Music and dance seem to flow freely in the veins of almost every African, with some having greater success than others in the area of making a career out of it. Some say that nations that have experienced the most oppression, turbulence and violence in their recent historical past have the people with the best voices. Perhaps there is some truth in this with a country like South Africa that has produced legends like Mirriam Makeba, Hugh Masekela and the group Ladysmith Black Mambazo.
However, great talent is to be found all around the continent as well. West Africa has produced the likes of Senegalese Youssou N'Dour and Nigerian Fela Kuti. Other regions also have produced music that sweeps across the continent by great taleents like Oliver Mtukudzi from Zimbabwe and Papa Wemba from the Democratic Republic of Congo.
One of Africa’s greatest, greatest music artists is Mali’s Salif Keita. Born in 1949, Salif is bred from a noble family, a descendant of Sunjata Keita, founder of the Mali Empire in 1240. Perhaps one of his most popular songs that is played all around the continent is Africa. In every corner of the continent you might find yourself in, people never fail to sing along or dance to the song Africa, whether or not they follow or understand the lyrics. The beat and rhythm is just too catchy and everybody knows the name Africa anyway. Dubbed the continental anthem part of the song goes:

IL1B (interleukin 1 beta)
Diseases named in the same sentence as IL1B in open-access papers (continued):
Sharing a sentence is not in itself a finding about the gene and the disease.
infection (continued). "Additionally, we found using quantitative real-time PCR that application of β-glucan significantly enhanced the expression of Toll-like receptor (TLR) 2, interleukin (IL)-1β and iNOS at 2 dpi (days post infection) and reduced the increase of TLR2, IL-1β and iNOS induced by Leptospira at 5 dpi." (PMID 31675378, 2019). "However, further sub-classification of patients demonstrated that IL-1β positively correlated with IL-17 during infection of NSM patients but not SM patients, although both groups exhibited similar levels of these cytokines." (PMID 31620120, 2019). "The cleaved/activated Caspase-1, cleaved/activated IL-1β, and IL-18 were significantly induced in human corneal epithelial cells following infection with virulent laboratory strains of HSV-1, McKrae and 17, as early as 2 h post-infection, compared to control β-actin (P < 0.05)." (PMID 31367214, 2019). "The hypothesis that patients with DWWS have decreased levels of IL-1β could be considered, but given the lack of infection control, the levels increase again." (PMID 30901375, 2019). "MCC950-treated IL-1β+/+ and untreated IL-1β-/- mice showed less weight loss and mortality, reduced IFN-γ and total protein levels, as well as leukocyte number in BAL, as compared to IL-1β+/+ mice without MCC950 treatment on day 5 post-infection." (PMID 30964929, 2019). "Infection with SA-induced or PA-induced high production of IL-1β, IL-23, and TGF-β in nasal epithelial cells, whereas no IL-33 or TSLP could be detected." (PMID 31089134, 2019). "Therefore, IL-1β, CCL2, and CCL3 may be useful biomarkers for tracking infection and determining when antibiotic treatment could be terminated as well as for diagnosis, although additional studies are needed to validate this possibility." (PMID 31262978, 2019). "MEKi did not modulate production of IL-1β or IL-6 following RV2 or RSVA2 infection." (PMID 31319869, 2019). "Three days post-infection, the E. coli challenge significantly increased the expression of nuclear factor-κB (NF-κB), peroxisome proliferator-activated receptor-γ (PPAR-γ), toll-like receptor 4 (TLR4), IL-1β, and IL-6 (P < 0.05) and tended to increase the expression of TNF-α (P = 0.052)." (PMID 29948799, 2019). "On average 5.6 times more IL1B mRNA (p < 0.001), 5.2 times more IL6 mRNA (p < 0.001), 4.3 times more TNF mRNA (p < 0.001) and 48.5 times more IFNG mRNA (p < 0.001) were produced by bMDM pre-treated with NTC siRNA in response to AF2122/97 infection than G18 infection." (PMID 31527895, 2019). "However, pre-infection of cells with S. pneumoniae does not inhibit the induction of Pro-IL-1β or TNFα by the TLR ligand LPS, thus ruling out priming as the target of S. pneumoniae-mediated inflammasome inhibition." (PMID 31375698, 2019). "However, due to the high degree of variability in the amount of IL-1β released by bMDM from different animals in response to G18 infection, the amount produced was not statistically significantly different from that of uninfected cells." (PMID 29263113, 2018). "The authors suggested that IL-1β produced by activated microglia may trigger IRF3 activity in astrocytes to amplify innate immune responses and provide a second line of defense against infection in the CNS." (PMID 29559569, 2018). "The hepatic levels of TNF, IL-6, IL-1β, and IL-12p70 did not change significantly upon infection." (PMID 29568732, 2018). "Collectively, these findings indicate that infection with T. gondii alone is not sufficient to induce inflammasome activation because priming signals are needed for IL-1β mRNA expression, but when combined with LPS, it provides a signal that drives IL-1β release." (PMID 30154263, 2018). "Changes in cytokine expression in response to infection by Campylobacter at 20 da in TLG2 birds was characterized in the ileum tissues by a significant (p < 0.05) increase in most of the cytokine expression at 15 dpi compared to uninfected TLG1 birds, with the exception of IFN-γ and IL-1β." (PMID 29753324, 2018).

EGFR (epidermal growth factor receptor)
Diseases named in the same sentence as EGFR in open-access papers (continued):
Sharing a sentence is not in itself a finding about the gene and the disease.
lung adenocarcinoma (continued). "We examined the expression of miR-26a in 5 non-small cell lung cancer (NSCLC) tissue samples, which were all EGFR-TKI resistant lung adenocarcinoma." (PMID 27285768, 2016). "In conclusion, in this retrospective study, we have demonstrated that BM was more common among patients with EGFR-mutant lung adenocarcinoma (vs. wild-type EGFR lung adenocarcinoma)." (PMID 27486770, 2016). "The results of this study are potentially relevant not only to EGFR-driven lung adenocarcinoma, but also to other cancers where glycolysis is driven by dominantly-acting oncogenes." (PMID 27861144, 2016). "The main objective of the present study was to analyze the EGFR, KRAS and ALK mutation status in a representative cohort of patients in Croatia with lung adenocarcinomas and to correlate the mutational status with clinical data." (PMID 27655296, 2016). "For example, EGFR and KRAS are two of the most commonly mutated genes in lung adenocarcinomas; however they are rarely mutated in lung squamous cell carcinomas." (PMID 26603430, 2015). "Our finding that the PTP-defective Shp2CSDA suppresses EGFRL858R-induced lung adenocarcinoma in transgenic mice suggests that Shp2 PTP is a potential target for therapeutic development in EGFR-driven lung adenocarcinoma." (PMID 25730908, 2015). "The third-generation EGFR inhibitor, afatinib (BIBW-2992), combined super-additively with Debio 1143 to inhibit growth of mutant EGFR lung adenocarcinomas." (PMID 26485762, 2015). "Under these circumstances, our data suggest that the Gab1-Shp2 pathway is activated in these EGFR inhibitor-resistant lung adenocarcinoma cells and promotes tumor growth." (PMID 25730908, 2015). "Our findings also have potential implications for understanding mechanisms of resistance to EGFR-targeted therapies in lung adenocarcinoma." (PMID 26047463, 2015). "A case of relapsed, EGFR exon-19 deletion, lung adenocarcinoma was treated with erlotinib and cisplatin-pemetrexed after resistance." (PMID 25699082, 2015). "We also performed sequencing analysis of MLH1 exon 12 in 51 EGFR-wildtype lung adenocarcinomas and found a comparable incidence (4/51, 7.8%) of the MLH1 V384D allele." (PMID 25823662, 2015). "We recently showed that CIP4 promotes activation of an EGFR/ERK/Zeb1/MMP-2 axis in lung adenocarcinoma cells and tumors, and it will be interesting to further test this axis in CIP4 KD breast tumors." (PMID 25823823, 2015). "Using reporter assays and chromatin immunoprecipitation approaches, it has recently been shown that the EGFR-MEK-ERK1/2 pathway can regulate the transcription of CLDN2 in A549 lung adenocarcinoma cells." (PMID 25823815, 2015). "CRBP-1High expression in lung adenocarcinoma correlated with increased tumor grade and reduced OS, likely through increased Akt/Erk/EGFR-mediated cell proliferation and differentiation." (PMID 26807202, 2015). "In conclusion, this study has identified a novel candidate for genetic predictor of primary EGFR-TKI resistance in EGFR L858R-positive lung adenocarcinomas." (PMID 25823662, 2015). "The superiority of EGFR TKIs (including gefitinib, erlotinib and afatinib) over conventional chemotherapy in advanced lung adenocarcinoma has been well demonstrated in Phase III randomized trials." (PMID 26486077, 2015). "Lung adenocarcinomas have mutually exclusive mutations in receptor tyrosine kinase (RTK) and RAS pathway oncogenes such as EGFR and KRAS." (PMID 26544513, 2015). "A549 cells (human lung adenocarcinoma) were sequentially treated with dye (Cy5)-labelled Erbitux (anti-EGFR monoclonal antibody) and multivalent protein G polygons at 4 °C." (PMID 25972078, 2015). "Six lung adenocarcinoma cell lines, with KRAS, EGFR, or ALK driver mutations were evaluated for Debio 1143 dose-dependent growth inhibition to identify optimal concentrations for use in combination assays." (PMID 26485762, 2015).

Ça fait rêver
Ça fait vibrer
Ça fait dancer
La Guinée, le Gabon, Senegal, le Bénin, Yaoundé! Oh quelles bons pays! […]
At times I laugh to myself as it seems if people in Africa are consciously and subconsciously looking for occasions, any occasion for that matter, to break out in song. Both sad, happy and even mundane events, major or minor, present opportunities to sing.
Take for instance school children. When being bussed, for example from one school to another for a sporting event, they often tend to sing out loud, bursting their lungs as they get shuttled between schools. As for adults, well, even political rallies and meetings often start and end with singing. Modern hospitals or not, women even break out in song when one of their beloved ones give birth in the maternity wings. Workers demanding for higher wages and varsity students protesting against one thing or another also use their picketing as an opportunity to sing and dance.
Oh the joys of Africa!